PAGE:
A characteristic feature of the vertebrate sensory cortex (and
midbrain) is the existence of multiple two-dimensional map
representations. The authors have constructed a multiple-map
classifier, which permits abstraction of the computational properties
of a multiple-map architecture. They identify three problems which
characterize a multiple-map classifier: classification in two
dimensions, mapping from high dimensions to two dimensions, and
combination of multiple maps. They demonstrate component solutions to
each of the problems, using Parzen-window density estimation in two
dimensions, a generalized Fisher discriminant function for
dimensionality reduction, and split/merge methods to construct a 'tree
of maps' for the multiple-map representation. The combination of
components is modular and each component could be improved or replaced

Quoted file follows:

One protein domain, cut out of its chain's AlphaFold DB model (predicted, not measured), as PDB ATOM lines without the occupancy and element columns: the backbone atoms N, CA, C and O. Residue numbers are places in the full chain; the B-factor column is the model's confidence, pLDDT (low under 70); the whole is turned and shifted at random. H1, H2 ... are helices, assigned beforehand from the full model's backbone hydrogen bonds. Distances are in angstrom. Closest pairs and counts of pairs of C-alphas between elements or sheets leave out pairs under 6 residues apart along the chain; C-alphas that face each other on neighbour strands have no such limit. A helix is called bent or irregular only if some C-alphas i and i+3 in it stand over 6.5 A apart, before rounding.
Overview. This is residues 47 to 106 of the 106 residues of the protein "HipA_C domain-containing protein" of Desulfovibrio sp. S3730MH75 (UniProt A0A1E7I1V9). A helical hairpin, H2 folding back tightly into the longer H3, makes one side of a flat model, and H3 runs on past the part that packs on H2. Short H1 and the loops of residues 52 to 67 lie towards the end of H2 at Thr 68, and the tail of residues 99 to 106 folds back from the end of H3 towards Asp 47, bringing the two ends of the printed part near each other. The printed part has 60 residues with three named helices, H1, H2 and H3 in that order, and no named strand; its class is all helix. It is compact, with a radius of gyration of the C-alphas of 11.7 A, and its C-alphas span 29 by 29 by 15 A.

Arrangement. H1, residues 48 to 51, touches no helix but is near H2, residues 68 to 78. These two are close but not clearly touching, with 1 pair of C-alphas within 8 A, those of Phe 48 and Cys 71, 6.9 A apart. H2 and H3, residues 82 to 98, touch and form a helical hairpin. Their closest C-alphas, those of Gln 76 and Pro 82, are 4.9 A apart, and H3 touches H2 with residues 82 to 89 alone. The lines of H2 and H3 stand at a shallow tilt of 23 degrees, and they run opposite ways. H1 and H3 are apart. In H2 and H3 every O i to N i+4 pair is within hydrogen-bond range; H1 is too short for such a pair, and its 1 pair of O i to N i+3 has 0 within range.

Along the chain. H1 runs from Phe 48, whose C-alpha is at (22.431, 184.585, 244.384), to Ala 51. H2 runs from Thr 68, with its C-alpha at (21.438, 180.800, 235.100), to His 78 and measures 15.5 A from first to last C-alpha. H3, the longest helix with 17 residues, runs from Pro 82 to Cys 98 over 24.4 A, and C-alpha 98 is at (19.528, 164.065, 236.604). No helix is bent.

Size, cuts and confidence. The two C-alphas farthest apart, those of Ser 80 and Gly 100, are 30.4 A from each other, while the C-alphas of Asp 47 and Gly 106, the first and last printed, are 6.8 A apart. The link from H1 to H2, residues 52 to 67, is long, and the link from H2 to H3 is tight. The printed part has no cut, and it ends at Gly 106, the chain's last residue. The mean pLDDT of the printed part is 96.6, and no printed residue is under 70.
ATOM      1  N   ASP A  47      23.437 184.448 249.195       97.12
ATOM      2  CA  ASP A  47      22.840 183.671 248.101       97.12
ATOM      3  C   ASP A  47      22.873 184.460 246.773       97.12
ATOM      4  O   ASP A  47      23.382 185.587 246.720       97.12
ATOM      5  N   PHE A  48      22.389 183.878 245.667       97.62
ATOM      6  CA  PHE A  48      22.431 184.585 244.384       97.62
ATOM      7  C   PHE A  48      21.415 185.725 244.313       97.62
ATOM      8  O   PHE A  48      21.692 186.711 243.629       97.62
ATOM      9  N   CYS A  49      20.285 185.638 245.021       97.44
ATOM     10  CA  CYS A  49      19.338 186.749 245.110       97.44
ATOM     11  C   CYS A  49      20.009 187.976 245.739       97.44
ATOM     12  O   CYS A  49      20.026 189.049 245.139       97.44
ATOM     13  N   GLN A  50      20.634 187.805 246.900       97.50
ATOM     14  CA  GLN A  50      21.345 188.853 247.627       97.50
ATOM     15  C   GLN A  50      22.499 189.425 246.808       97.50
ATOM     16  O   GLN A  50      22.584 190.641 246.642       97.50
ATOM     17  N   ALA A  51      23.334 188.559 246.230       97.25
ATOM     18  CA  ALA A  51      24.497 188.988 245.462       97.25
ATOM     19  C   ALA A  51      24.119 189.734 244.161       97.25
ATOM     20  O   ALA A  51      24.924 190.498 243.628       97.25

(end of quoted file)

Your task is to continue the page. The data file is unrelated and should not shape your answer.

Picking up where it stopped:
without affecting the other components. The classifier training
procedure requires time which is linear in the number of training
examples; classification time is independent of the number of training
examples and requires constant space. Performance of this classifier
on Fisher's (1936) iris data, Gaussian clusters on a five-dimensional
simplex, and digitized speech data is comparable to competing
algorithms, such as nearest-neighbor, back-propagation and Gaussian
classifiers. This work provides an example of the computational
utility of multiple-map representation for classification. It is one
step towards the goal of understanding why brain areas such as the
visual cortex utilize multiple map-like representations of the world